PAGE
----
AbstractOne of the markers of the socioeconomic inequalities faced by prisoners is their experience of poorer health outcomes, including higher dental caries experience, when compared to the general population. Whilst, as a whole, prisoners are disparate there are also vulnerable sub-populations, including women, young offenders, and the elderly. There is scope to inform future health improvement programmes by characterizing how caries experience and related risk factors vary between prisoner groups. The aims of this thesis were to (1) review the literature reporting caries amongst prisoners, and (2) assess the disease burden and associated risk indicators in a population of Scottish prisoners.
Three data elements are reported: (i) a structured review with electronic searches of MEDLINE, Embase, Cinahl Plus, SCOPUS, PsychARTICLES, and ASSIA; (ii) selfreport data from a cross-sectional survey including measures for socio-demographics, medical and substance use history, dental anxiety (MDAS), mood (CES-D), and oral health-related attitudes and behaviours; and (iii) visual examination caries data which was evaluated using the International Caries Detection and Assessment System (ICDAS) and converted to the decayed, missing filled (DMF) index. The oral health survey was completed in a non-probabilistic stratified sample of 298 prisoners, held in three Scottish prison establishments, representative of females, long-stay adult males, and male young offenders.
From the 31 literature articles included, there were indications dental caries experience may have been historically underestimated since early stage incipient caries lesions were not routinely captured. The evidence predominantly centered on known risk factors for other health conditions in this population e.g. socioeconomic status, patterns of health service utilization and substance use. There is little empirical evidence for how risk factors for caries vary between prisoner groups.
In the Scottish prisons surveyed, overall prevalence of total obvious decay experience (D1MFT) was 97% and for caries into dentine (D3MFT) was 96% with high proportions across all three populations. Mean scores were 12.89, 13.87, and 8.10 for D1MFT, and 12.02, 13.28, and 6.20 for D3MFT, among females, long-stay adult males, and male young offenders respectively. Age-adjusted multiple regression analysis determined intravenous drug use was a significant (p < 0.05) risk indicator for both D1MFT and D3MFT scores among females and adult males, whereas other risk indicators varied between the two populations. Number of cigarettes smoked per day and dental attitudes also significantly explained both dental scores among females. For adult males, living in a non-stable living accommodation significantly explained higher D1MFT scores, and for D3MFT scores those who brushed their teeth with fluoride toothpaste at home had significantly lower scores whereas those who had attended the prison dentist had significantly higher scores. Additional risk factors for adult males included: sugar consumption at home, length of homelessness, and prison dental attendance for D1MFT; and length of homelessness and health condition(s) with shared common risk factors for D3MFT. The findings for male young offenders indicate prison dental attendance, and dental anxiety may explain caries outcomes however, combined with marital status, these explained less than 10% of the variance in dental scores.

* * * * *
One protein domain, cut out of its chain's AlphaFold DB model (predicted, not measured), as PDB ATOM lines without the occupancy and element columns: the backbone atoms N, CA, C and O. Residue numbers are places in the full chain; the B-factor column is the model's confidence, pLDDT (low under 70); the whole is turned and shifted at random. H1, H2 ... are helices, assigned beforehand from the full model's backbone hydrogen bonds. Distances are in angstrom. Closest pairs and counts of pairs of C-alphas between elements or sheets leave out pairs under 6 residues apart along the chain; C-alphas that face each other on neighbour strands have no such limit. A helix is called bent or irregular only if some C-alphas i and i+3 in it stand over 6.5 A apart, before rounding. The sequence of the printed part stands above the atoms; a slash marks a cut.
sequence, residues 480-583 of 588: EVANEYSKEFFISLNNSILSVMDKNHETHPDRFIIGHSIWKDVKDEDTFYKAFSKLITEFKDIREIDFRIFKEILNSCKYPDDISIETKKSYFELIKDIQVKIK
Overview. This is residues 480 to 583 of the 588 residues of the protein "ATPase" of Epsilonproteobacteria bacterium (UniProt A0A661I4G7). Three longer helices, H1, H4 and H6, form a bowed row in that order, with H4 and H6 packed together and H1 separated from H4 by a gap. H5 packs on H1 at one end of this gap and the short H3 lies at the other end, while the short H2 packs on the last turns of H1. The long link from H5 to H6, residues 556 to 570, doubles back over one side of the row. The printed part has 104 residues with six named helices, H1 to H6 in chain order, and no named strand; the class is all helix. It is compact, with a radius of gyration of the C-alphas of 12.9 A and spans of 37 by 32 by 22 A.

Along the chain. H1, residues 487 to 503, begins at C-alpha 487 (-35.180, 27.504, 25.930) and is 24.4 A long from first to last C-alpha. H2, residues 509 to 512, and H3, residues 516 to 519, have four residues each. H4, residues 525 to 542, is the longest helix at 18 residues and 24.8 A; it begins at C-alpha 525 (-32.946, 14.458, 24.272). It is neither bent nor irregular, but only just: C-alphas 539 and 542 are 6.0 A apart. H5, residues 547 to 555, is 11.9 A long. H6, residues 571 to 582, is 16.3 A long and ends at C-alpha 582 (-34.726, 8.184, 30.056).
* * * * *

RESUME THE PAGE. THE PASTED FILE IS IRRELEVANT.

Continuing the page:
This thesis has shown dental caries experience in Scottish prisoners is highly prevalent and future programmes should be prioritised for prisoners known to have a history of substance misuse or at risk of developing such dependencies. This work has also highlighted the participants had experienced non-stable accommodations just prior to prison, and had experience of care and instability in their social relationships, suggesting the ‘causes of the causes’ of health inequalities are existent for the Scottish prisons population. Therefore, there is a need to address both upstream issues, such as policies and strategies to reverse social and economic factors which cause health inequities, together with global downstream programmes for the wider prisons population. These downstream health improvement programmes should adopt a common risk factor approach and incorporate smoking cessation and peer group interventions to address dental-health related attitudes among females, whereas for males greater emphasis on securing community-housing is needed alongside interactive and tailored oral health educational programmes.
|Date of Award||2017|
|Supervisor||Ruth Freeman (Supervisor), Andrew Hall (Supervisor) & Sam Crouch (Supervisor)|